What a motherfucking duology of books. Everything I hoped they would be, and I had VERY high expectations. The books feature an incredible, nuanced cast of broken and criminal young people who are nevertheless not without hope and redemption. I loved the characters and their complicated relationships with each other while wanting sometimes to smack them on the side of the head. Bardugo’s world-building and plotting (high stakes heists and cons on the best con artists themselves) are equally impressive. I loved the world Bardugo has created, this complex, sophisticated dark fantasy world. This duology was by turns thrilling, funny, romantic, clever, heart wrenching, healing, dark, and ultimately unputdownable. I CRIED TEARS OF HEARTBREAK BUT ALSO JOY. Both were one of those books that reminded me of how joyful but also painful reading a truly great book is. I may never forgive Leigh Bardugo for some of the things she put me through in the second book. But I really did love how she dealt realistically with trauma and recovery, especially in Kaz and Inej’s stories. And intensely adorable romantic bantering between Nina and Matthias, one of my all time favourite couples. Fantastic representation of bisexual (boy), gay, and disabled characters.

Jonny Appleseed by Joshua Whitehead

What a beautiful, sad, funny book. It’s the most poignant reminder I’ve had in a while about how powerful and effecting a first person narrative can be. Jonny, the Two-Spirit main character, carries the book with his raw, hilarious, and insightful voice. The story meanders through his memories, mostly of his kokum, mom, and his great first love Tias, while in the present Jonny prepares to go back to the rez for his mom’s boyfriend’s funeral. A lot of the novel focuses on the women in Jonny’s life and the impact they’ve had on him. This was one of those books where I underlined so many passages because they just got me right in the feels—of the sad and funny variety. Jonny says: “Humility is just a humiliation you loved so much it transformed.”; he says: “I texted him back with a simple ‘No.’ I made an emphasis to punctuate my text. In the digital universe, a punctuated sentence is as powerful a slap as slamming down the landline.”; and he says: “Funny how an NDN ‘love you’ sounds more like ‘I’m in pain with you.’” Full review on my blog!

What were your favourite queer reads of 2018? Let me know in the comments!

Want more of the best of the best queer books? Check out my last year’s post The Best (Mostly Queer) Books I read in 2017.

Posted in Asian, Bisexual, Canadian, Casey Plett, Coming-of-age, disability, Fantasy, Fiction, Gay, Graphic, Indigenous, Lesbian, list, mystery, Non-Canadian, Poetry, Queer, Sex Work, Toronto, Trans, Trans Feminine, Transgender, Young Adult | 7 Comments

Not as Scary As I Hoped, but Cute Lesbians?: A Review of THE DARK BENEATH THE ICE by Amelinda Bérubé

This review is just in time before the spooky Halloween fall season turns irrevocably into the winter holiday season. The Dark Beneath the Ice by Amelinda Bérubé is a kind of paranormal queer horror YA novel by this Ottawa-based debut author. It’s definitely the kind of book meant to be read on a long dark October or November night.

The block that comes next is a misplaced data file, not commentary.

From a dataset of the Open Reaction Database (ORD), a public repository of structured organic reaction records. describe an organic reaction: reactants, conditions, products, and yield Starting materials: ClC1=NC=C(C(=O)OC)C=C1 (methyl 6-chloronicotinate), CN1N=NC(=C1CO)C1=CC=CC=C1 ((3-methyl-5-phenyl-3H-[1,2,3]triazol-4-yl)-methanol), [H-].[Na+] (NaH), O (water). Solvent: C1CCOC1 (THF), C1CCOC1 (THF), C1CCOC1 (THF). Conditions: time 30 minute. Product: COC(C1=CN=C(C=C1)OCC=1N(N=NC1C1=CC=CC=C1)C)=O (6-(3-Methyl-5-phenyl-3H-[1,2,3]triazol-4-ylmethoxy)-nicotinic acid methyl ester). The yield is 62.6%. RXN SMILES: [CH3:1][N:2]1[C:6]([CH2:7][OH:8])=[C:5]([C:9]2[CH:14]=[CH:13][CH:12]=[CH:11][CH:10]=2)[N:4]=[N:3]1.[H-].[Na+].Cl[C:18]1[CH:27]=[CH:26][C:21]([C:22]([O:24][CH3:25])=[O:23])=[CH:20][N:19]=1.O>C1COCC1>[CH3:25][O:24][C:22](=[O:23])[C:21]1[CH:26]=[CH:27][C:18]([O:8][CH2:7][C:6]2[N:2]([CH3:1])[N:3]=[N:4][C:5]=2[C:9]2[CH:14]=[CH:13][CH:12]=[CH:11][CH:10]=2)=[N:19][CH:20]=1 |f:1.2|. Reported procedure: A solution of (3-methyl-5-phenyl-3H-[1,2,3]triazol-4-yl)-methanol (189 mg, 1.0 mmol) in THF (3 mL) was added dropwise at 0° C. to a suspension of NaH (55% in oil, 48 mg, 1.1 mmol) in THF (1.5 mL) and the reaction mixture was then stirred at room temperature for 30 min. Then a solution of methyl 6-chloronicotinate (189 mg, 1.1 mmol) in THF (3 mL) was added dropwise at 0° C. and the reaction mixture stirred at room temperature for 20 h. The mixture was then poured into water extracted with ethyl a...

The Dark Beneath the Ice was a bit of a mixed bag for me. Some of it worked, some of it didn’t. Let’s talk about one of the good things first! This book is set in Ottawa, which I found quite different and refreshing. I don’t know if I’ve ever read a book set in the Canadian capital! Having never visited Ottawa, it was fun to get a chance to experience a novel set there. In particular, the Ottawa river that is such a prominent feature of the city plays a not too insignificant role in The Dark Beneath the Ice (hence the ice). The strong presence of the river gave the book quite a particular feeling of place, but one that’s probably different than what you might think about Ottawa, which I appreciate.

You’re probably wondering what this is all about with the river. Let me start at the beginning: Marianne is a teenager who’s having a rough time. Her parents have recently separated and she just quit doing high-level ballet, for reasons Bérubé slowly reveals. But that’s not even the worst of it. Lately Marianne has started to feel like she can’t trust her own mind. She’s losing time, “waking up” in the middle of her day with no recollection of how the time has passed. She’s having nightmares involving a dark creepy river covered in ice that are increasingly terrifying. She’s being faced with evidence that she’s done things that don’t seem like her at all.

Are you scared yet?? This all sounds like a good psychological horror. I think it might be scary for some people. For me, the scariness factor was a bit disappointing unfortunately. I was hoping it would be as scary as the synopsis promised it would be, but I wasn’t scared at all! Am I tougher than I thought after all? I’m not sure. All I know is I wanted this book to give me that deliciously creeped out Halloween feeling and it did not. Maybe it did / will for you? Let me know!


I think Bérubé was going for some ambiguity about whether the haunting was real or just in Marianne’s head. This is the most interesting kind of haunted story to me, and I don’t mind and I think might even prefer if it’s never clear whether the supernatural element is “real” or not. (Shirley Jackson’s The Haunting of Hill House is a great example of this. It’s also one of my all-time favourite scary (queer) books). However, The Dark Beneath the Ice it didn’t succeed at this ambiguity at all for me.

The Dark Beneath the Ice also felt like one of those books where the main character doesn’t take much action and the aimless plot just kind of happens to her. I wanted Marianne to be more take charge about this crazy scary thing taking over her life! I also wished the plot was less rambly.

amelinda berube

Amelinda Bérubé / image via twitter

But … (here’s the final compliment sandwich part of this review) there’s a cute lesbian romance side plot! Marianne connects early on in the book with Rhiannon, aka Ron (haha, what’s more high school baby dyke than giving yourself a boy’s name as a nickname, eh?). It’s not a spoiler to say lesbian feelings are soon had! Ron is a cool goth girl who also used to play rugby (and still remembers how to tackle someone). She also has a mom who’s a psychic; those skills come in quite handy with the mysterious haunting and all. I’d be lying if I didn’t say that Ron was definitely my favourite character.

I can see The Dark Beneath the Ice appealing to teens more than it did to me. They are, after all, the intended audience for this YA book. Check it out—whether you’re a teen or an adult—and let me know what you thought!

Posted in Canadian, Fiction, Lesbian, Queer, Young Adult | 2 Comments